A Midsummer
Night's Dream

The magical and mortal worlds collide, and love is turned upside down in Shakespeare's classic romantic comedy.

The course of true love never did run smooth.

Lysander, Act 1, Scene 1

Love is in the air in Athens, one midsummer night. A royal wedding is just days away.

Hermia and Lysander wish to marry, but Hermia’s father forbids it. Demetrius pines for Hermia, and Helena pines for Demetrius.

Determined to be together, Hermia and Lysander escape to the woods, with Helena and Demetrius in hot pursuit. But they are not alone. A group of tradespeople from Athens decide that the woods is the perfect place to rehearse their play for the royal wedding. Unknowingly, the humans stumble into the world of the fairies, who are in the mood for mischief. Three worlds collide in an explosion of comic confusion, love, magic, and mayhem.

One of Shakespeare’s best-loved comedies, A Midsummer Night’s Dream was written early in Shakespeare’s career, around the same time as Romeo and Juliet. While the play is one of love, laughter and magic, within the story Shakespeare also explores darker themes of jealousy, family conflict and fractured relationships.

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SYNOPSIS

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The course of true love never did run smooth…

Lysander, Act 1, Scene 1

Duke Theseus of Athens and Hippolyta, Queen of the Amazons, are due to be married and celebrations are being planned for the occasion. Egeus, a nobleman, arrives in the Athenian court with his daughter Hermia in tow, along with Lysander and Demetrius. While Hermia and Lysander are in love, Egeus would prefer that Hermia married Demetrius. Furious at his daughter’s refusal to marry his preferred suitor, Egeus asks Duke Theseus to talk sense into her. The men remind Hermia of her daughterly duty to submit to her father’s will, while she pleads that her father respect her own feelings and mind.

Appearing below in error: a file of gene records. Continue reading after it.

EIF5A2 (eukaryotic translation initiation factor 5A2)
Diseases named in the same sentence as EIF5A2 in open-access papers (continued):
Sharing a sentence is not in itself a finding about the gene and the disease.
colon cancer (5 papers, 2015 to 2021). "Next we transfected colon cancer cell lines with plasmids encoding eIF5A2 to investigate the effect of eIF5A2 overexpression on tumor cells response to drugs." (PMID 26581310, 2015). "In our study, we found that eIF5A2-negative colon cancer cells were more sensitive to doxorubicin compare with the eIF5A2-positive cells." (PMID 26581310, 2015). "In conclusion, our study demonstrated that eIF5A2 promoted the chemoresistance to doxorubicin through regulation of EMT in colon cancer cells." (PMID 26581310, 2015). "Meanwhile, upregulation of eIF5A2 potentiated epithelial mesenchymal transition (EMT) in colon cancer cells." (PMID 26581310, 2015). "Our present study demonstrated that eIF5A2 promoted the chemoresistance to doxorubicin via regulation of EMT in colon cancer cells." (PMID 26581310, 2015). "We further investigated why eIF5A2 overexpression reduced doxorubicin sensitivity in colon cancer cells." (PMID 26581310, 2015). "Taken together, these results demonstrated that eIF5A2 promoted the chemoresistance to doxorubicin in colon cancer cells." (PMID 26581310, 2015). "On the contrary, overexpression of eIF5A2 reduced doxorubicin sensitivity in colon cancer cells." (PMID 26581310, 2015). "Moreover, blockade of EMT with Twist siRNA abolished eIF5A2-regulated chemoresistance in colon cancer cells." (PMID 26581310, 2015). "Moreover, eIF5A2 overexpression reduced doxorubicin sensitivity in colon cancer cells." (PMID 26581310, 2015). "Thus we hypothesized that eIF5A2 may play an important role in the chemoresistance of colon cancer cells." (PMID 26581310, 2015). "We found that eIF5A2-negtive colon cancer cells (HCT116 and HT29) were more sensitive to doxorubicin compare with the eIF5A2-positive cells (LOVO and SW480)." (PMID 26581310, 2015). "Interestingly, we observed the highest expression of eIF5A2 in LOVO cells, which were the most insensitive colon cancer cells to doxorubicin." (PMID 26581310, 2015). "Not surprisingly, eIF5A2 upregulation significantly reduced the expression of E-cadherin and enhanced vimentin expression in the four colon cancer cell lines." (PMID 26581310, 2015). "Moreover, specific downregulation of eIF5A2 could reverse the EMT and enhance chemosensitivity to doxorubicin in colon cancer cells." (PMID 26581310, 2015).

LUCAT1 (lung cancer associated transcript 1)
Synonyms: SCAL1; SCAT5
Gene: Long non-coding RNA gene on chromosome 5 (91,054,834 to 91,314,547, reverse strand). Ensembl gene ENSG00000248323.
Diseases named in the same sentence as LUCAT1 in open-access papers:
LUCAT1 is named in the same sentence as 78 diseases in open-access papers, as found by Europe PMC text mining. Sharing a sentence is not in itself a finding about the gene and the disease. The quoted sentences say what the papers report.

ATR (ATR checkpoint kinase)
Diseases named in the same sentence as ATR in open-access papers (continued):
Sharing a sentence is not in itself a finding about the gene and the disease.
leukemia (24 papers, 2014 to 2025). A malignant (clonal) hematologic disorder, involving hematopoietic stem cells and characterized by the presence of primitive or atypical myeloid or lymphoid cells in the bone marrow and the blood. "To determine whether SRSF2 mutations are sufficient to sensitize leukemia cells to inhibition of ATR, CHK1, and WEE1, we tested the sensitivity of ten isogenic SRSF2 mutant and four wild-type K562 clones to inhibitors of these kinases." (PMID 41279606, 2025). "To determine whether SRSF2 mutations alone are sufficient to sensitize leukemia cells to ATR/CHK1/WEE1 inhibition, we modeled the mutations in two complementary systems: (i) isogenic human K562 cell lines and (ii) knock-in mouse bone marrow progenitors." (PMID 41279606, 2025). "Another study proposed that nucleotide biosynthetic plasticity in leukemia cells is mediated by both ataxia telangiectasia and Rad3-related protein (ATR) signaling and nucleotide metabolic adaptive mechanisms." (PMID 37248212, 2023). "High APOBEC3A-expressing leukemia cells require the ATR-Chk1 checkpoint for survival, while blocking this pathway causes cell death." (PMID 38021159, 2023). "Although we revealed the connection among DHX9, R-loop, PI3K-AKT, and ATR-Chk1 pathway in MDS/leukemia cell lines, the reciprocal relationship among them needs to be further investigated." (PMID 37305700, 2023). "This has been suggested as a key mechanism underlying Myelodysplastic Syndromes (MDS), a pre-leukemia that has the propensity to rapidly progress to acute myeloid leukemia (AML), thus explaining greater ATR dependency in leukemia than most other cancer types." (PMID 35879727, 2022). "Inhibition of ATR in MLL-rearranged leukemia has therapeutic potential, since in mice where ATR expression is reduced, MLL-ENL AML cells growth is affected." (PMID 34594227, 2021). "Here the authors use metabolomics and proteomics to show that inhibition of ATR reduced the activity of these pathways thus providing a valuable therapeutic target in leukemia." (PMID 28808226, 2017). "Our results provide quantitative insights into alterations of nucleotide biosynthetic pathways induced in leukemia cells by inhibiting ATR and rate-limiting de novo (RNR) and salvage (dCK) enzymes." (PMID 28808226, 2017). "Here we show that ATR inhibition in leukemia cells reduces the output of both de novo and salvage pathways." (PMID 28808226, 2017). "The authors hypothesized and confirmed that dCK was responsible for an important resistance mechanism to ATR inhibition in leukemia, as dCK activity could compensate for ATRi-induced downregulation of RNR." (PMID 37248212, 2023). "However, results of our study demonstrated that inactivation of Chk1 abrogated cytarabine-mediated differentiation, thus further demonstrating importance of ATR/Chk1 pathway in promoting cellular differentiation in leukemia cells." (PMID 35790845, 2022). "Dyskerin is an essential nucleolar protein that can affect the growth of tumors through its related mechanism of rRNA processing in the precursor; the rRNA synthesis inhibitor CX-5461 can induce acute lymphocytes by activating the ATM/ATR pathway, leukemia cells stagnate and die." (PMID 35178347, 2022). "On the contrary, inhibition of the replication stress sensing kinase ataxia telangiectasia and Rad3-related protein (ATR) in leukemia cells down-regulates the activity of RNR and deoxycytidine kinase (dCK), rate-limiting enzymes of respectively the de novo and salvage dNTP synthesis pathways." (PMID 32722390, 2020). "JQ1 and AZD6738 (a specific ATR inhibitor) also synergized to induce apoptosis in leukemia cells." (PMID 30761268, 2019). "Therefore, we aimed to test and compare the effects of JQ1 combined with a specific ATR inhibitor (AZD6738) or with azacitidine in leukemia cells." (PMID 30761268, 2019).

Hermia is given until the new moon, the planned night of Theseus and Hippolyta’s wedding, to decide her own fate – either marry Demetrius, become a chaste nun, or die at her father’s hand. Left alone, Lysander and Hermia decide to run away together to marry. They plan to meet “in the wood, a league without the town” (Act 1, Scene 1) the following evening to elope and start a new life together.

Their planning is interrupted by Hermia’s childhood friend, Helena. She bemoans the changing affections of her one-time sweetheart, Demetrius, who is now in love with Hermia. Lysander and Hermia tell Helena of their planned elopement and say their farewells. Helena decides to tell Demetrius of this secret plan knowing that he will follow Hermia into the wood, in the hope that he will one day return her affections. That night, Hermia and Lysander steal away to the forest, with Demetrius and Helena in hot pursuit.

A group of tradesmen from Athens, the Mechanicals, are also in the forest. They’ve convened in a clearing for the purpose of rehearsing a play in secret - The Most Lamentable Comedy and Most Cruel Death of Pyramus and Thisbe. Led by their passionate director, Peter Quince, and lead actor, Nick Bottom, the Mechanicals hope their play will be selected as the entertainment for Theseus and Hippolyta’s wedding.

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Famous lines

Lord, what fools these mortals be!

Puck, Act 3 Scene 2

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Historical background

A Midsummer Night’s Dream was written early in Shakespeare’s career, probably between 1594 and 1596.

Fast facts

The word 'eye’ appears more than 60 times in the play, and the word 'moon’ appears more than 50 times.

Yet the word 'love’ is a clear winner, appearing over 150 times.

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Debatable points

Is Demetrius still under a spell?

At the end of the play, when Oberon removes the love spell, he only does so from Lysander's eyes. This means that Lysander falls back in love with Hermia, but leaves Demetrius still ‘magically’ in love with Helena.

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